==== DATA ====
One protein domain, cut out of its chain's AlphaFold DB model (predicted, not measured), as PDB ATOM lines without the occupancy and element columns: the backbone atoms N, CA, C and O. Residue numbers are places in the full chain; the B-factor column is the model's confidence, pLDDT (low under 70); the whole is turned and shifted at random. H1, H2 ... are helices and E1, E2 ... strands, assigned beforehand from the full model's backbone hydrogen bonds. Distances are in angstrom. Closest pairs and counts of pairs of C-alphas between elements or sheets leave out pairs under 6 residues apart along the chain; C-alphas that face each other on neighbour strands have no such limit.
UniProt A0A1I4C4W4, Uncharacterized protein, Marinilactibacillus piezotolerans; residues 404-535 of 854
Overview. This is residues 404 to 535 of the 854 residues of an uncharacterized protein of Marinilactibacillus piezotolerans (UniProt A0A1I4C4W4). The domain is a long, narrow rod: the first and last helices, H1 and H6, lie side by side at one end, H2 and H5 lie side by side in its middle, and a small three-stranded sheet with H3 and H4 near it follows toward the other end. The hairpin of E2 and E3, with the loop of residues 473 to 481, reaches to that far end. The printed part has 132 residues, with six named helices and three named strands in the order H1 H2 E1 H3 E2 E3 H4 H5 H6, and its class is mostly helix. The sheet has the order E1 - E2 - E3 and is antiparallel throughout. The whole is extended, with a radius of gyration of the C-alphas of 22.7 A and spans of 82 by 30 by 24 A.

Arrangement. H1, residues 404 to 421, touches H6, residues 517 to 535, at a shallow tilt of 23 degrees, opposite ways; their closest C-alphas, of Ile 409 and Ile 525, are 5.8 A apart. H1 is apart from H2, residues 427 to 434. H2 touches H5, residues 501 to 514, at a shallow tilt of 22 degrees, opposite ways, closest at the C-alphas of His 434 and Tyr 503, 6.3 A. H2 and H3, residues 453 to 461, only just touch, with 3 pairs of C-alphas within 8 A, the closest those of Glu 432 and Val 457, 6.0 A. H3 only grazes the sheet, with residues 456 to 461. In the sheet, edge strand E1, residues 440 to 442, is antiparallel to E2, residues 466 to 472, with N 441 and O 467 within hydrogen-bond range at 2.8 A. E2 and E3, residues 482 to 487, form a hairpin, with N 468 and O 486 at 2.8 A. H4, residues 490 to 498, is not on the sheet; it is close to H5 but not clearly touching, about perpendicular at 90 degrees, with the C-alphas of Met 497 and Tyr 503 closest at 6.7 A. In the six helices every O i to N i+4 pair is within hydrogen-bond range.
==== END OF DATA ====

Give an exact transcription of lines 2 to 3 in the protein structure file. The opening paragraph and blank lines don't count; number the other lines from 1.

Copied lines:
Overview. This is residues 404 to 535 of the 854 residues of an uncharacterized protein of Marinilactibacillus piezotolerans (UniProt A0A1I4C4W4). The domain is a long, narrow rod: the first and last helices, H1 and H6, lie side by side at one end, H2 and H5 lie side by side in its middle, and a small three-stranded sheet with H3 and H4 near it follows toward the other end. The hairpin of E2 and E3, with the loop of residues 473 to 481, reaches to that far end. The printed part has 132 residues, with six named helices and three named strands in the order H1 H2 E1 H3 E2 E3 H4 H5 H6, and its class is mostly helix. The sheet has the order E1 - E2 - E3 and is antiparallel throughout. The whole is extended, with a radius of gyration of the C-alphas of 22.7 A and spans of 82 by 30 by 24 A.

Arrangement. H1, residues 404 to 421, touches H6, residues 517 to 535, at a shallow tilt of 23 degrees, opposite ways; their closest C-alphas, of Ile 409 and Ile 525, are 5.8 A apart. H1 is apart from H2, residues 427 to 434. H2 touches H5, residues 501 to 514, at a shallow tilt of 22 degrees, opposite ways, closest at the C-alphas of His 434 and Tyr 503, 6.3 A. H2 and H3, residues 453 to 461, only just touch, with 3 pairs of C-alphas within 8 A, the closest those of Glu 432 and Val 457, 6.0 A. H3 only grazes the sheet, with residues 456 to 461. In the sheet, edge strand E1, residues 440 to 442, is antiparallel to E2, residues 466 to 472, with N 441 and O 467 within hydrogen-bond range at 2.8 A. E2 and E3, residues 482 to 487, form a hairpin, with N 468 and O 486 at 2.8 A. H4, residues 490 to 498, is not on the sheet; it is close to H5 but not clearly touching, about perpendicular at 90 degrees, with the C-alphas of Met 497 and Tyr 503 closest at 6.7 A. In the six helices every O i to N i+4 pair is within hydrogen-bond range.